Zack’s commitment to the eventing pipeline doesn’t stop there. In addition to the recognized and unrecognized events, which always make sure to have something for the green horse or less experienced rider, Hunt Club Farms has a thriving lesson program that aims at supporting the young rider as they pursue their goals. Zack recently joined forces with Advanced level eventer Alyssa Peterson, who worked previously for Sharon White at Last Frontier Farm, and is now teaching and training at Hunt Club Farms. Hunt Club Farms also hosts Pony Club Rallies year-round and hosts clinics every year with Boyd Martin.
In addition to giving back to the eventing community, Zack goes one step further. “Something I’m really proud of with Hunt Club Farms is that we started doing ‘Eventing For the Cure,’” Zack shared. “This will be our fifth year doing Eventing for the Cure and we’ve given over $20,000 to different charities. Winchester Oncology, their building department has received $15,000 of that from us. We’re really proud of that and really proud of the riders come and are a part of that and like to give back. It’s really a fun time for us.”
In a nod to her family’s Norwegian heritage, the Hunt Club Farms cross-country course has a Viking theme for several of the fences. “We’re just trying to keep with that theme because we love that,” said Zack. “We do the best that we can to provide [the riders] with good footing. We work really hard, we don’t slam it all year with schooling. I try to take care of it for them and do the best that we can for them. They need to know that it’s not going to be rock hard, even if it’s dry. We’re going to leave the grass a little long, we’re going to aerate it.”
Zack is constantly aiming to make improvements at Hunt Club Farms and she several plans in the works for the coming year. This winter, Zack will be working completely revamping the arena footing in both arenas and expanding the paths on the cross-country course, all in preparation for the addition of a second USEA recognized horse trials to their calendar. Hunt Club Farms is also planning to unveil a Preliminary level cross-country course next year, adding Preliminary to their offerings for both the USEA recognized and unrecognized events.
“There’s something gratifying about watching people on your own property,” Zack shared. “I’ve worked really hard and to see them enjoy it and have success and to be a part of their journey is amazing. And the community in and of itself, everyone in the community has been so nice to me. I love eventers, how can you not? They’re great horse people. I love watching them jump things that we’ve built and have a great day. It’s very rewarding.”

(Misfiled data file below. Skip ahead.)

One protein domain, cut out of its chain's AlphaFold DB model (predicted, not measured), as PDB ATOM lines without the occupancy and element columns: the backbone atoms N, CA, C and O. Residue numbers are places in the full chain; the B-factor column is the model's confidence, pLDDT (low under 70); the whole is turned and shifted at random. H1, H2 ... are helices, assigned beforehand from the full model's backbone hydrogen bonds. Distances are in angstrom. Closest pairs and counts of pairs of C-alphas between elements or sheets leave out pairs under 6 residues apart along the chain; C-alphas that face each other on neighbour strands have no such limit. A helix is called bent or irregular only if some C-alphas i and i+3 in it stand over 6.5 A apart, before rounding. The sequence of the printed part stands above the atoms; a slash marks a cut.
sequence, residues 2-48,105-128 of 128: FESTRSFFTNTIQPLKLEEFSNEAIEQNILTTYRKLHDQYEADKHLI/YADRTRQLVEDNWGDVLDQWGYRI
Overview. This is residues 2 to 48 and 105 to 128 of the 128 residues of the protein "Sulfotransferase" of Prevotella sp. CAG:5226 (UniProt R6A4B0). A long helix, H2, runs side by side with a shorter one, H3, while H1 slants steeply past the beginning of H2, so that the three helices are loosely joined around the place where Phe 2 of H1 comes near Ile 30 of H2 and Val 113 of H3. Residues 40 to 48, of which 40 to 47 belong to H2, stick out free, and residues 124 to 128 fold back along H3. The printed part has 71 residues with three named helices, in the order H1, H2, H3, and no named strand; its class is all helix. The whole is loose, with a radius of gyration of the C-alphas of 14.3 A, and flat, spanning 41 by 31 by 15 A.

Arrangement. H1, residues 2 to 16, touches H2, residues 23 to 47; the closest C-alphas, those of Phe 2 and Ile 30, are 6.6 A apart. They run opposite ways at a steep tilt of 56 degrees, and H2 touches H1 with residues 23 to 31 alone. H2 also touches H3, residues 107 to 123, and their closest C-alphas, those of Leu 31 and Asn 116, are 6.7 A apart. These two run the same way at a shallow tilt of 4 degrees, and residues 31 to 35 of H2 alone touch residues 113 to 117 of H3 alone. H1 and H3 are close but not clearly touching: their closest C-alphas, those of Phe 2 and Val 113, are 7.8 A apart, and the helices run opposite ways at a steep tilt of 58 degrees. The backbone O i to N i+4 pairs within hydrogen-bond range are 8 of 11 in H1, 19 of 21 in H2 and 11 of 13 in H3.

The USEA is profiling the history behind all USEA recognized events in the USEA Events A-Z series.
On Wednesday, March 10, 2021 at 7:00 p.m. Central time, join Eric Dierks for a live stream interview with David O'Connor. David was an alternate for the 1988 Summer Olympics, and riding Wilton Fair, was part of the U.S. team at the 1990 World Equestrian Games, where he placed 35th individually and the team finished fourth.
Billy Jackson was introduced to horses at a young age through his local 4-H program. “One of my mom's close friends was a large animal vet and she really encouraged me to stay with it,” Jackson said. As an adult, he is a Marketing Project Manager, and when he’s not at work, he’s a lower level eventer based at Poplar Place Farm.
Are you following along with the action from home this weekend? Or maybe you're competing at an event and need information fast. Either way, we’ve got you covered! Check out the USEA’s Weekend Quick Links for links to information including the prize list, ride times, live scores, and more for all the events running this weekend.
It is with great disappointment and regret, which we know will be shared by many, that we announce the cancellation of the 2021 Badminton Horse Trials which was due to be held “behind closed doors” between May 5 and May 9. This cancellation also includes the BE90 and BE100 Championships (May 4 and 5).